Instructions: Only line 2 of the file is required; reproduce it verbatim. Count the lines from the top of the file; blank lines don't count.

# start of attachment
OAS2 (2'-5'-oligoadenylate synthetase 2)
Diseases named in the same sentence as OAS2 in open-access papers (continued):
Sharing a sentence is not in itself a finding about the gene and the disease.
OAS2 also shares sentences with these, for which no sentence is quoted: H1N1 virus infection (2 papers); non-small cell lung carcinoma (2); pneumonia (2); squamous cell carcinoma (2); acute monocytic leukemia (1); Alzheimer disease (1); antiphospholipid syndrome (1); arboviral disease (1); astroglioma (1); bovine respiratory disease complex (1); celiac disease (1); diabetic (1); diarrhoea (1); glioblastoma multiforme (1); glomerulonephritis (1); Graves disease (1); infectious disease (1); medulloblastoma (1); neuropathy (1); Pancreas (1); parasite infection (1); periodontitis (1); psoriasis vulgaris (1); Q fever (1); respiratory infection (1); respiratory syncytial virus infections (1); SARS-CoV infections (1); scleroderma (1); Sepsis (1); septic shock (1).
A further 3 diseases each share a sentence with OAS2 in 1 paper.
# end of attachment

Diseases named in the same sentence as OAS2 in open-access papers (continued):